Inside Wrinkles

Living as an adult with a parent is a strange experience. Grateful moments mixed with moments floundering in itty drifts of panic. Not only do the usual questions of, ‘will I be strong enough to be there for her till the end?’ hang over your head like a neon sign but there’s another button constantly being pushed. This one makes it flash on and off like one of those old ‘Eat at Joe’s ’signs. It’s the OMG sense that as I watch her putz about I’m seeing a future me. Enlightening yet freaky. Sometimes I see Man-wonder watching us and I wonder what he is mentally digesting. And, even though I’d like to ask I don’t. I’m not that daft.

I watch Mom struggle. I daily hear her curses and mumbles about ‘just being lazy’ and ‘how stupid I am’. It used to annoy me to no end to hear her talk like that because she isn’t. Then one day as we sat on our back deck, our wrinkled skins smoothing out in the last of the summer warmth we had another of those sweet talks about life and living. Mom explained she doesn’t really think poorly of herself, it’s more a case of her not having the patience to accept what she no longer can do.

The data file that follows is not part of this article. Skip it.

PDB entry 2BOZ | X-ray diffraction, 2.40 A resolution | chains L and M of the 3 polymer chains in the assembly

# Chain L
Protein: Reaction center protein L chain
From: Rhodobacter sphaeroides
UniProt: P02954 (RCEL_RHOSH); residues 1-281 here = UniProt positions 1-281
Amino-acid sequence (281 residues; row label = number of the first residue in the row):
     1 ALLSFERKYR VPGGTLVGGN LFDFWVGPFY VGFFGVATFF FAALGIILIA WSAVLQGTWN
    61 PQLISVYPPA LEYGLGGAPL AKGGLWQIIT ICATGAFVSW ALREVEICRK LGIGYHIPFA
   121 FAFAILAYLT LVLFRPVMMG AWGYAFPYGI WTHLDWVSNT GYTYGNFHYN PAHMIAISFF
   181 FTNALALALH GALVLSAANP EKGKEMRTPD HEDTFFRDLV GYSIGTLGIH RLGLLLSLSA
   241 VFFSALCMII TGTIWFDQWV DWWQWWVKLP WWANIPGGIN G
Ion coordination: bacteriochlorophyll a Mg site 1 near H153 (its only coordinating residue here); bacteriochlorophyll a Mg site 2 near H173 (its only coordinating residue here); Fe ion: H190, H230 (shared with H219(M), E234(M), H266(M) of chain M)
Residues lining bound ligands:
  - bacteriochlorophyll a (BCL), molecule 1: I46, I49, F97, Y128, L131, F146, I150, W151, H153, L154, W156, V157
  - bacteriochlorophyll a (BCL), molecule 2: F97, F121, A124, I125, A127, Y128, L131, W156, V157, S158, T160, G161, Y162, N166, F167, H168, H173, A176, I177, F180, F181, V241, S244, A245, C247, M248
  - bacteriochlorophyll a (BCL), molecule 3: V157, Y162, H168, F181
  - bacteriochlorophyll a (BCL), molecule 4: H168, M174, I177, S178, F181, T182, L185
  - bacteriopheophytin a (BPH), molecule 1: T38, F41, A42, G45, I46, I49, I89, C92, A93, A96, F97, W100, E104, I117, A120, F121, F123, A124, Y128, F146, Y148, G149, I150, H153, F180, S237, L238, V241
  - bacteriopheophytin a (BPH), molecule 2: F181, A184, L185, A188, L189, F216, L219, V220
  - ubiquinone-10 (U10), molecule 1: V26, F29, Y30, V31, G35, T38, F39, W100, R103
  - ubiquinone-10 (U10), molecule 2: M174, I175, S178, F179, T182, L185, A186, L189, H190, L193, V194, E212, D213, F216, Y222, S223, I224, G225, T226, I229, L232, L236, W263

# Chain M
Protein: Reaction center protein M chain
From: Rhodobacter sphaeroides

Well, did my mental dinger go off? You bet! I’ve always suffered from impatience. It’s caused me untold problems. Suddenly, my life, past and future, was laid out before me. Choices. Put more effort into the practice of patience or end up pushing a walker around cursing and grumbling.

Will I learn to accept life as it is offered up before I reach old age? I hope so.

Another thing I’ve learned is that my desire to take the easy road through this life is another inherited trait. I figured it was my own dirty little creation. No solid sense of passion, or at least one strong enough to push through life’s obstacles. Never being sure of what I’ve wanted other than to wander about, mentally weaving daisy-chains, and swinging in my mañana hammock.

Turns out, Mom has always lived with those same emotions. Huh!

They say that ‘getting old’ ain’t for sissies. I’d like to add—neither is ‘being there for those getting old’ . . .

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